The koala genome has been sequenced, making the cuddly creatures only the fourth marsupial to get this treatment. The work could assist in saving the threatened species from two of its greatest threats, and has provided an abundance of surprising results biologists will explore for decades. However, geneticists had to overcome an unexpected obstacle when they discovered the DNA in koala blood is unusually hard to sequence.
Not long ago revealing the entire genome of an animal was such an enormous enterprise there was a major debate as to whether to make the opossum or the Tamar wallaby the first marsupial to have the honor. The preponderance of research facilities in North America overcame the wallaby's status as a more representative species, but both are now done.
Sequencing has become easier and more accurate since, but Dr Rebecca Johnson of the Australian Museum told IFLScience it was still a challenge to collect the resources needed to add koalas to the list. The paper in Nature Genetics announcing the near-complete sequence has 54 authors.
The koala’s status as both iconic and threatened got it prioritized, but Johnson and her co-authors hit a snag when they tried to use DNA from koalas’ blood, as usually occurs. The low-quality jumble produced was inadequate for the third generation sequencing the team hoped to apply, forcing them to wait until sick koalas were euthanized so they could extract DNA from their organs. Johnson told IFLScience the reasons normal techniques don't work are unclear, but may relate to their blood's high lipid concentration.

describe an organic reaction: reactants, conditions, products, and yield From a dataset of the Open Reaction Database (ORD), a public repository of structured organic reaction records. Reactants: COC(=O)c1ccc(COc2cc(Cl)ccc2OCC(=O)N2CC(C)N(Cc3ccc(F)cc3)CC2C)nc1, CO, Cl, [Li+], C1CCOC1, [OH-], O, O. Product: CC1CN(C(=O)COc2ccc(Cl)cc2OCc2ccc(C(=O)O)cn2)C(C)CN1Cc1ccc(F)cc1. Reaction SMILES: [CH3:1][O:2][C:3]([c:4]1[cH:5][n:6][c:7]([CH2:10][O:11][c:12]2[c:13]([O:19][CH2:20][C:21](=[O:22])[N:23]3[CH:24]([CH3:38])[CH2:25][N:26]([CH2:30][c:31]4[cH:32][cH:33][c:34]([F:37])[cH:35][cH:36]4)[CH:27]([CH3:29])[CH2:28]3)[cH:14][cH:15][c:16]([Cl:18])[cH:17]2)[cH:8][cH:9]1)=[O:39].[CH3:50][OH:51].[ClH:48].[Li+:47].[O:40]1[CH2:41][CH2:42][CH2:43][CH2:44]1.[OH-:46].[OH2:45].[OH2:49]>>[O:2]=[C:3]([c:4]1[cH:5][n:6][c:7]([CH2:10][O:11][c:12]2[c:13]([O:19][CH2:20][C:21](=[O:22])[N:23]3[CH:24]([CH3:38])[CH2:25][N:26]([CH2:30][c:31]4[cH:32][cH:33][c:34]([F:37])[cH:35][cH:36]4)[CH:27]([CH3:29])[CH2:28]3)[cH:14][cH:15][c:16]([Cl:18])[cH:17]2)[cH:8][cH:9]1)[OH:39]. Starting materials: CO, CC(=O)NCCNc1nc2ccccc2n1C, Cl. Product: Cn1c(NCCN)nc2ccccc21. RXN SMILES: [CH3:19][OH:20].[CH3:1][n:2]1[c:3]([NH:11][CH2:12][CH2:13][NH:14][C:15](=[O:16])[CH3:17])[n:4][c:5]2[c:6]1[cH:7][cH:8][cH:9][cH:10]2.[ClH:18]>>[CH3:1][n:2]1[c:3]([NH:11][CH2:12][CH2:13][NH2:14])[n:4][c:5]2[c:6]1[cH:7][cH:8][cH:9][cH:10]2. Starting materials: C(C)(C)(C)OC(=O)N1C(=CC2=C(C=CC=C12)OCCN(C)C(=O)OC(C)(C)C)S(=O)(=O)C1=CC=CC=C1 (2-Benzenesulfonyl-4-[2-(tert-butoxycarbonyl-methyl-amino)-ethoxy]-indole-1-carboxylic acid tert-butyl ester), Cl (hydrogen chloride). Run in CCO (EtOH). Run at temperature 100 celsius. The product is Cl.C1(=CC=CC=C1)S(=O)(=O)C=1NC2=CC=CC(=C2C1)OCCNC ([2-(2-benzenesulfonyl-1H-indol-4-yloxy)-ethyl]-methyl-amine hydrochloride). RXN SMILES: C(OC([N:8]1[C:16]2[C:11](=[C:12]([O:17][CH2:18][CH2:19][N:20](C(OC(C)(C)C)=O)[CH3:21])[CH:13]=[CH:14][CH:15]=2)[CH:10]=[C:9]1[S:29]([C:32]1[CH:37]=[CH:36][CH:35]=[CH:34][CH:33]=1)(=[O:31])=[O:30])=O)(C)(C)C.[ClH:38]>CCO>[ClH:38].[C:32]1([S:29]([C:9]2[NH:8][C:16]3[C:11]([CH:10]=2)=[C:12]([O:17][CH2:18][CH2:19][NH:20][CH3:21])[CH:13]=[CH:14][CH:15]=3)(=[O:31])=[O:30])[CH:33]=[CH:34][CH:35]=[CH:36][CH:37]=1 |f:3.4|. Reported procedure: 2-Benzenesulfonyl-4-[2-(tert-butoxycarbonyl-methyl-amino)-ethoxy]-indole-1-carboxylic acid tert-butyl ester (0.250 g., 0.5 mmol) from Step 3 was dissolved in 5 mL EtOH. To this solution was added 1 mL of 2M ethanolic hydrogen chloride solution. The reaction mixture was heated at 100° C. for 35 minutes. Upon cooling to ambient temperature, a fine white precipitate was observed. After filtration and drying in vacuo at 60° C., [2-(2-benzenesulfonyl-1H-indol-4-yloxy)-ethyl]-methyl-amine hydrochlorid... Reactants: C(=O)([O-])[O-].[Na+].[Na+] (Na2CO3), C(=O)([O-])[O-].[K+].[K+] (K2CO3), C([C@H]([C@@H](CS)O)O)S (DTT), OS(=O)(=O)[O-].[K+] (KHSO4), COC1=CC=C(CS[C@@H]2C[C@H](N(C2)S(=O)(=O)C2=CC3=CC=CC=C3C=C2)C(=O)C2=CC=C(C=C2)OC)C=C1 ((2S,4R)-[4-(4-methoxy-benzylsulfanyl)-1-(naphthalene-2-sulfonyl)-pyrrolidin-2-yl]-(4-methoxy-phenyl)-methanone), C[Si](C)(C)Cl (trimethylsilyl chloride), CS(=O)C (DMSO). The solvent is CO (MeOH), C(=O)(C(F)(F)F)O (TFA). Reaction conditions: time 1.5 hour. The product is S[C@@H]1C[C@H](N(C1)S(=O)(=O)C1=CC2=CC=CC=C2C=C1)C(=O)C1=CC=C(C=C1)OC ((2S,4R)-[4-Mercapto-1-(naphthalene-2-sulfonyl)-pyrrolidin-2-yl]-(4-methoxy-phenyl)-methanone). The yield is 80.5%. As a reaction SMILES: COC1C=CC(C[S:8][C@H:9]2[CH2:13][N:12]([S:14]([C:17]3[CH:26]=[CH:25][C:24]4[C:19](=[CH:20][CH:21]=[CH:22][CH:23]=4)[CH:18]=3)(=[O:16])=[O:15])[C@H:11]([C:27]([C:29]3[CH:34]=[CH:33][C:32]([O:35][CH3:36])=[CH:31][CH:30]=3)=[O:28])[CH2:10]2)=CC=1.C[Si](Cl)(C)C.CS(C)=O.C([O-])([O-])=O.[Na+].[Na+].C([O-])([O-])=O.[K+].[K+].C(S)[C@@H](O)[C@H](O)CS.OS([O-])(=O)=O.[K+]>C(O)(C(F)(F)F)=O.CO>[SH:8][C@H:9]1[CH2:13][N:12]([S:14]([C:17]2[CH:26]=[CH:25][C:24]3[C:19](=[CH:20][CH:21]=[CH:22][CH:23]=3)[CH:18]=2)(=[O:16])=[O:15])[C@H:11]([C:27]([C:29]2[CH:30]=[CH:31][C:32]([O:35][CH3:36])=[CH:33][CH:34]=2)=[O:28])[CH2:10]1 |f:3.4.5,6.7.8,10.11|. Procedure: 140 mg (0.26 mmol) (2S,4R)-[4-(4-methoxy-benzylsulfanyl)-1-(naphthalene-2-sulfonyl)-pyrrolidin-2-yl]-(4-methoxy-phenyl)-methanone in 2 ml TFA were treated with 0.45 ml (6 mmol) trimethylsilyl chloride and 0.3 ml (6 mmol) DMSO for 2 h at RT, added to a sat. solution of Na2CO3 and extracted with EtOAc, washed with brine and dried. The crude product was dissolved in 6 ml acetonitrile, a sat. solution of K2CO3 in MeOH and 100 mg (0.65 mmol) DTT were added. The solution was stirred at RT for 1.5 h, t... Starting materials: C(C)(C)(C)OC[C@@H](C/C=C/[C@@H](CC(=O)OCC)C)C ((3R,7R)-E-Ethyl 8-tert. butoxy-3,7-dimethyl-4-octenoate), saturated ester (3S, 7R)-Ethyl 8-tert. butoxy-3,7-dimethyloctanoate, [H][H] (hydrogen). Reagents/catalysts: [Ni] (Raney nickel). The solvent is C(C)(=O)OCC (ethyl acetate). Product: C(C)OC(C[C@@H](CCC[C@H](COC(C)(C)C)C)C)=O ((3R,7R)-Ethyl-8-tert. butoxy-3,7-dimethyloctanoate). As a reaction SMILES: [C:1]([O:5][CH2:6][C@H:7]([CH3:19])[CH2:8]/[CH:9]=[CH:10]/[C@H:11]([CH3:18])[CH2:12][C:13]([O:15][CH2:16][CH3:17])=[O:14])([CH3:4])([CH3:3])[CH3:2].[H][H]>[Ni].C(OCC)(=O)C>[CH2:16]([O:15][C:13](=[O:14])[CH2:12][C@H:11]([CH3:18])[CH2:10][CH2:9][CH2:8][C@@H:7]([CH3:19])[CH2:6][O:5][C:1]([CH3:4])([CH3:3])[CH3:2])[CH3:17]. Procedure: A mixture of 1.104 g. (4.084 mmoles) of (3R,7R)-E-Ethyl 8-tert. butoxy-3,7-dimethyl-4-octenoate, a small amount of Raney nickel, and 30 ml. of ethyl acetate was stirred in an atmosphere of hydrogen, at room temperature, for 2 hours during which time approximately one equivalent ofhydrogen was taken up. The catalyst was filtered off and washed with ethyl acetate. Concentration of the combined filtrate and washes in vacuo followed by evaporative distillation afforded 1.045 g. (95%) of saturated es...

Eventually, three unfortunate beasts were found that were to be put down, in two cases because they were so ravaged with chlamydia. Out of this woe, Johnson and co-authors made something positive. Nevertheless, the difficulties contributed to the sequenced animals' limited diversity.
The chlamydia threat is one reason koalas were prioritized for sequencing, as an understanding of the genes for their immune systems should assist vaccine design. The project could be even more useful against a less well-understood threat, the koala retrovirus. The virus inserts itself into the koala genome, sometimes in more than a hundred places, and the sequencing could help us distinguish between dangerous and less harmful versions.